Category Archives: Articles of Interest

New OCLC report: At a Tipping Point: Education, Learning and Libraries

The report is available for download at http://oc.lc/TippingPoint.

Interesting phrases from the report:

  • The brand perception of libraries remains firmly planted in tradition. Libraries = books.
  • Inconvenient = irrelevant.  Out of sight, out of mind.  On my mobile, on my mind.
  • The library just “didn’t come to mind” for the majority of online learners.
  • A new future is coming to education—and libraries. The sparks are visible. It’s time to act.
  • Students, parents and online learners see library spaces as convenient places to work. They value online access to materials. They say that libraries provide the tools to get work done and offer relevant, current information.
  • Putting library convenience center stage will increase library relevance.

Full Press release below. Continue reading

Book Snatching, the most violent act in the history of reading

Yoav Lorch, Founder and CEO of Total Boox, Ltd. sent me this story he wrote about snatching ebooks.  I think it’s a clever tale showing us the sad state of ebook borrowing in many of our libraries.  He gave me permission to post it here.

Book Snatching

Or

Clearly the most violent act in the history of reading

by Yoav Lorch, Founder and CEO, Total Boox Ltd.

Its 5:20 PM. My wife should be home in about half an hour. I promised I’d do the dishes and have the place looking decent when she returns. I have 47 pages to go with my book, and I’m dying to complete it. Yes, I can complete it before it expires and evaporates from my device at 5:46, but then, the dishes. The sink looks like a railroad crash on a rainy day. Continue reading

ATG issue features articles on ebooks for academic librarians

The December 2013/January 2014 issue of Against The Grain features six feature articles and one opinion piece on ebooks in academic libraries.  The issue, eBook Platforms for Academic Librarians, was guest edited by Audrey Powers.

Here is the Table of Contents (note you must be a subscriber to read the full-text):

  • eBook Platforms for Academic Libraries by Audrey Powers
  • eBook Lending Platforms  by John Novak
  • eBook Aggregators: A Primer by Deborah Lenares
  • Commercial Publisher eBook Platforms  by Cris Ferguson
  • University Press eBook Platforms:  A Brief Overview  by Mark Johnson
  • Op Ed: Inadvertent Innovation by Joe Esposito

New OCLC Research report provides evidence base for shift to shared print management approach

DUBLIN, Ohio, January 23, 2014—OCLC Research has released a new report, “Understanding the Collective Collection: Towards a System-wide Perspective on Library Print Collections,” which establishes evidence that has allowed and encouraged libraries to begin the shift from local provisioning of library collections and services to increased reliance on cooperative infrastructure, collective collections, shared technology platforms, and “above-the-institution” management strategies.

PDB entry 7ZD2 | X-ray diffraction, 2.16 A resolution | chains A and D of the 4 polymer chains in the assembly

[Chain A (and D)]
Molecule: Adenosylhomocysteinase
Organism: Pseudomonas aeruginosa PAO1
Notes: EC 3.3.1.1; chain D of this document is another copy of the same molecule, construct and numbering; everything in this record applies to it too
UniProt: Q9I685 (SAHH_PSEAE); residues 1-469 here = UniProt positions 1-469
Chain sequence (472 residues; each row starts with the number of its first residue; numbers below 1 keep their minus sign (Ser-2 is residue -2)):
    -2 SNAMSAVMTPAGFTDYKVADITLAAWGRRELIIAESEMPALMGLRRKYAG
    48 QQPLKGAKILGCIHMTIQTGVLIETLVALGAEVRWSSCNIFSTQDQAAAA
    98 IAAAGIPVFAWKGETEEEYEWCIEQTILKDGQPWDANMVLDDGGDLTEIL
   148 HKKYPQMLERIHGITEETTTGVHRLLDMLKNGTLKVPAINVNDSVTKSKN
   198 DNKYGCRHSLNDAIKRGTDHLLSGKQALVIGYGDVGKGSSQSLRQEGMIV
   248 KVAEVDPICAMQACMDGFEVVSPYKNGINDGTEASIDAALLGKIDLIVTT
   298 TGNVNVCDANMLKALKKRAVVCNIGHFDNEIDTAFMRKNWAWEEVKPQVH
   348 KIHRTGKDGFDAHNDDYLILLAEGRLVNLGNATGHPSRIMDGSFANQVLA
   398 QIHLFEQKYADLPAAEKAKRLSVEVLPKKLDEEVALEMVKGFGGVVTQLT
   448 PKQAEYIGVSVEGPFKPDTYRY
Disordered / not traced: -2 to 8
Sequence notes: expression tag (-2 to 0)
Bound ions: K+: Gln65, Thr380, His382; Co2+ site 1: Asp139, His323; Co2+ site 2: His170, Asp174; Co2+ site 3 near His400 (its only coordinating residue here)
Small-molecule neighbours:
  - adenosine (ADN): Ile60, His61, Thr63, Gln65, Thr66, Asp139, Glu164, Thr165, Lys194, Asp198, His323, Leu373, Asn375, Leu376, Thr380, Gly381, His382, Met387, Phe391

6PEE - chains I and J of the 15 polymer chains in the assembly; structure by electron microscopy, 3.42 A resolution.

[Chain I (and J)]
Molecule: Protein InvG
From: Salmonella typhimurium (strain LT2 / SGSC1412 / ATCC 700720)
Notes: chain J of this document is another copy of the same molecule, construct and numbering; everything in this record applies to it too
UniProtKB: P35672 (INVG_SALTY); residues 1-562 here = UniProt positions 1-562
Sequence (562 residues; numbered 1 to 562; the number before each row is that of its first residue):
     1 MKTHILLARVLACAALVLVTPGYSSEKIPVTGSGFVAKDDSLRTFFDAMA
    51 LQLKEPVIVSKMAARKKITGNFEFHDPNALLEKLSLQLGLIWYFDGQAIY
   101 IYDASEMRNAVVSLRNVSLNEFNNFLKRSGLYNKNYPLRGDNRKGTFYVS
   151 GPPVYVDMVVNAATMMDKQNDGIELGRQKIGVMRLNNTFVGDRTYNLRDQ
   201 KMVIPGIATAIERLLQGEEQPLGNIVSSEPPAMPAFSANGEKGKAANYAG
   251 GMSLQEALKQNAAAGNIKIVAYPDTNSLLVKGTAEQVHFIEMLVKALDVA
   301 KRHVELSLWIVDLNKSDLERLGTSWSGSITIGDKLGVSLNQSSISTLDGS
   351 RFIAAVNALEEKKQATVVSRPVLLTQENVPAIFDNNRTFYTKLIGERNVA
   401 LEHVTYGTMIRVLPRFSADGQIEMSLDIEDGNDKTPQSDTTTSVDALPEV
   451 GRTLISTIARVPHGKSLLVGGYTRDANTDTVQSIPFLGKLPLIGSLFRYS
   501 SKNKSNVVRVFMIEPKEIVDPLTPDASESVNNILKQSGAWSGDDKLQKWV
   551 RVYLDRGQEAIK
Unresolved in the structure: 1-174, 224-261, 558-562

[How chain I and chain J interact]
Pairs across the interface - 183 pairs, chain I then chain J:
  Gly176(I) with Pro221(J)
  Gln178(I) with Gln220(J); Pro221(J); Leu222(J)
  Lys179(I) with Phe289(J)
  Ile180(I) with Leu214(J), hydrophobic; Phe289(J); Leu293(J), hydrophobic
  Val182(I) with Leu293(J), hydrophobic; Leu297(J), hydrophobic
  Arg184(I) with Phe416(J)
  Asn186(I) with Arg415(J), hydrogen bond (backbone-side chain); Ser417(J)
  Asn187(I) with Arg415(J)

“Understanding the Collective Collection” collects important work OCLC Research has done for the community in recent years in providing a quantitative, analytic, system-wide view of library collections. It provides critical context for the policy, service and strategy questions raised by shared print discussions in the library community. Continue reading

50% of American adults own eReader or tablet says new Pew report

Pew Internet Research released a new report yesterday on eReaders and eReading.  The report, “E-Reading Rises as Device Ownership Jumps” reports an increase in device ownership and eReading among Americans.

Some highlights:

  • 50% of American adults own either an eReader or tablet device
  • eReaders and tablet devices used for reading ebooks nearly twice as much as computers and cell phones
  • Reading eBooks on tablet devices has increased from 23% to 55% in 3 years

Much, much more available in the full report.

SAGE white paper explores discoverability of scholarly content, recommends standards, transparency, metadata, and partnerships

Los Angeles, CA (January 16, 2014)   In a changing academic environment, discoverability of scholarly content demands cooperative efforts across the communications supply chain. A new SAGE white paper, out today, summarizes the current discovery landscape for scholarly communications, advocates for cooperative efforts across the industry, and proposes specific recommendations for discoverability improvement for librarians, publishers, and service providers.

“This white paper draws upon novel insights contributed by international experts about the scholarly ecosystem of publisher content, research tools, and library systems. The experts make predictions about new cross-sector partnerships as researcher workflows evolve,” stated lead author Mary Somerville. “Our recommendations advance the common goal of furthering discovery, access, and usage of scholarly publications and creative work.” Continue reading

Google Books prevails, lawsuit dismissed

Google Books prevails and the lawsuit is dismissed.

Quote from the Authors Guild v Google – Summary Judgment Decision (Case 1:05-cv-08136-DC Document 1088 Filed 11/14/13):

In my view, Google Books provides significant public benefits. It advances the progress of the arts and sciences,